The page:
Following the same protocol described in Sinka et al. [2], numerous model iterations were run to assess the 'optimal' mapping outputs, including assessing the buffer size surrounding the EO range from where pseudo-absences would be drawn, the number of pseudo-absences to apply to the model and the effects of including half weighted pseudo-presence data, allocated at random from within the EO boundary, alongside the occurrence data. As each of these categories required the use of different data inputs to the BRT, statistical comparison using the evaluation metrics was not strictly possible. Therefore the 'optimal' settings chosen are inherently subjective and based on visual examination and comparison of the various maps guided by, but not relying on, the evaluation statistics.

Bionomics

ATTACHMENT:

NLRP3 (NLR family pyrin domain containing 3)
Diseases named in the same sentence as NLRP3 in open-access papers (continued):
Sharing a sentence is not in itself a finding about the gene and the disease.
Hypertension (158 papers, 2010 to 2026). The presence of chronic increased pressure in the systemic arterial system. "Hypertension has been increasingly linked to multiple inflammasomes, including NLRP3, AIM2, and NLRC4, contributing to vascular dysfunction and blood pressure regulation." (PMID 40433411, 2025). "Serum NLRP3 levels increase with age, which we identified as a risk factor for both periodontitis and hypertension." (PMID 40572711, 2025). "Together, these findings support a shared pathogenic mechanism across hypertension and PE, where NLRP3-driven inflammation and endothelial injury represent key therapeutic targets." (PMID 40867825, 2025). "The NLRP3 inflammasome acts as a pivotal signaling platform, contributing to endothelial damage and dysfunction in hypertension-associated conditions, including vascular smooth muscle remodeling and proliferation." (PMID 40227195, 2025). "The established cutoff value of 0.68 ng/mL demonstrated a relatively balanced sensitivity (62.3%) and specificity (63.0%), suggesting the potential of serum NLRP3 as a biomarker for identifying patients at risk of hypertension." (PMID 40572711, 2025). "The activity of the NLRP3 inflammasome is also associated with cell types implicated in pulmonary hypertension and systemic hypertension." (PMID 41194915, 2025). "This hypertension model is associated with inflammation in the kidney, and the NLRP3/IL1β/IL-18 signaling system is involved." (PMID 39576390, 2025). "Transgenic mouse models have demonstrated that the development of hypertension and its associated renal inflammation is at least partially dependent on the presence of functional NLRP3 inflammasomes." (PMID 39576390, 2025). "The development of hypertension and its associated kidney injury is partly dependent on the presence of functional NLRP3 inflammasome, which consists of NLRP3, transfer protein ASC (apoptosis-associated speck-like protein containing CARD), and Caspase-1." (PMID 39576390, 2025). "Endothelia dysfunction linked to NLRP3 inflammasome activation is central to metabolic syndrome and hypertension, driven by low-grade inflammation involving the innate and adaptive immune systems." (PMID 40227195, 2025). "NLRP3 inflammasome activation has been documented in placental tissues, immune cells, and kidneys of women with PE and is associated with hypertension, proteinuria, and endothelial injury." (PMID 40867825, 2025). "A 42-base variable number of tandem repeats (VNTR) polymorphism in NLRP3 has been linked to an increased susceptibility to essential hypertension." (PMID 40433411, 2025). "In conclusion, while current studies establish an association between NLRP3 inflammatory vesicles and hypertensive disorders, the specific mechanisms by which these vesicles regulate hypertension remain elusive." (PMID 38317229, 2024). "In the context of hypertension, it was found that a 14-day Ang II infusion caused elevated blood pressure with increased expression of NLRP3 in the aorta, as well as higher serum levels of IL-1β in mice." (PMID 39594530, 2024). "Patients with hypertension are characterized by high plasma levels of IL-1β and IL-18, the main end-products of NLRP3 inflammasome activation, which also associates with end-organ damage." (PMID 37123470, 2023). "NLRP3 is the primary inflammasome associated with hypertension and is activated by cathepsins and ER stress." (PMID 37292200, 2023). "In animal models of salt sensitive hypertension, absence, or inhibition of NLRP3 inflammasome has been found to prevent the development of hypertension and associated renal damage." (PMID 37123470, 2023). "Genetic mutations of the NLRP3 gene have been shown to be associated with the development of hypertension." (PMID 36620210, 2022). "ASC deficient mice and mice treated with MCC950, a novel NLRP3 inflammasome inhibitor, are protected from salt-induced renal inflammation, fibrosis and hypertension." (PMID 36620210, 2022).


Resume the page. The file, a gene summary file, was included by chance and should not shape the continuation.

A full protocol describing the methodology used to extract species-specific bionomic data from the available literature (Table 3, 4) is given in the supplemental information accompanying Sinka et al. [2]. The bionomics summary of each species is included to accompany the predictive maps as the success of interventions and control methods, such as ITNs or IRS, in reducing malaria transmission is closely related to the behavioural characteristics of the local DVS. This review does not, however, include detailed information relating to insecticide resistance. This was a purposeful omission as it would not be possible to do full justice to this highly dynamic and important aspect of the DVS within the space confines of the current work. Moreover, insecticide resistance is being addressed in detail by other groups, including those at the Liverpool School of Tropical Medicine and the Innovative Vector Control Consortium (IVCC) [80]. Furthermore, there are a number of comprehensive reviews that have been recently produced that detail insecticide resistance amongst Afrotropical species which should be considered alongside this current work (e.g. [31,35,81,82]).